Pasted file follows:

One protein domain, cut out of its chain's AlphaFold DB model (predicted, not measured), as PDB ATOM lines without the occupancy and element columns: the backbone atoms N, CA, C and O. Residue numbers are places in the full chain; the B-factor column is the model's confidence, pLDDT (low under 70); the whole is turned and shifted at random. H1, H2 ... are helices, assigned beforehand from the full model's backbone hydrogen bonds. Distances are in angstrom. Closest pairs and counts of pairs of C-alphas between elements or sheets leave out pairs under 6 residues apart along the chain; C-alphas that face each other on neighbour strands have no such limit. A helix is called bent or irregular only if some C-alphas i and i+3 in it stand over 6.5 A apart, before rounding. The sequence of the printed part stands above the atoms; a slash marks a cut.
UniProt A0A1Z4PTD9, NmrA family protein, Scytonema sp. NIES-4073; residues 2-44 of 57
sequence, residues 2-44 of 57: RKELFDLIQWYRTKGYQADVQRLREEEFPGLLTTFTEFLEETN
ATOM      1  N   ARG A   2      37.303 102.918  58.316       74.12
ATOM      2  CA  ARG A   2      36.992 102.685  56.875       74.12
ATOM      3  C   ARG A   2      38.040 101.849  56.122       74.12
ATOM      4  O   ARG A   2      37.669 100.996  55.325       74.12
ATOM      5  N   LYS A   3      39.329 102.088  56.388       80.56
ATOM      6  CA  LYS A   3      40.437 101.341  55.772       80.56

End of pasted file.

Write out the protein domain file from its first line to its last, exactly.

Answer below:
One protein domain, cut out of its chain's AlphaFold DB model (predicted, not measured), as PDB ATOM lines without the occupancy and element columns: the backbone atoms N, CA, C and O. Residue numbers are places in the full chain; the B-factor column is the model's confidence, pLDDT (low under 70); the whole is turned and shifted at random. H1, H2 ... are helices, assigned beforehand from the full model's backbone hydrogen bonds. Distances are in angstrom. Closest pairs and counts of pairs of C-alphas between elements or sheets leave out pairs under 6 residues apart along the chain; C-alphas that face each other on neighbour strands have no such limit. A helix is called bent or irregular only if some C-alphas i and i+3 in it stand over 6.5 A apart, before rounding. The sequence of the printed part stands above the atoms; a slash marks a cut.
UniProt A0A1Z4PTD9, NmrA family protein, Scytonema sp. NIES-4073; residues 2-44 of 57
sequence, residues 2-44 of 57: RKELFDLIQWYRTKGYQADVQRLREEEFPGLLTTFTEFLEETN
ATOM      1  N   ARG A   2      37.303 102.918  58.316       74.12
ATOM      2  CA  ARG A   2      36.992 102.685  56.875       74.12
ATOM      3  C   ARG A   2      38.040 101.849  56.122       74.12
ATOM      4  O   ARG A   2      37.669 100.996  55.325       74.12
ATOM      5  N   LYS A   3      39.329 102.088  56.388       80.56
ATOM      6  CA  LYS A   3      40.437 101.341  55.772       80.56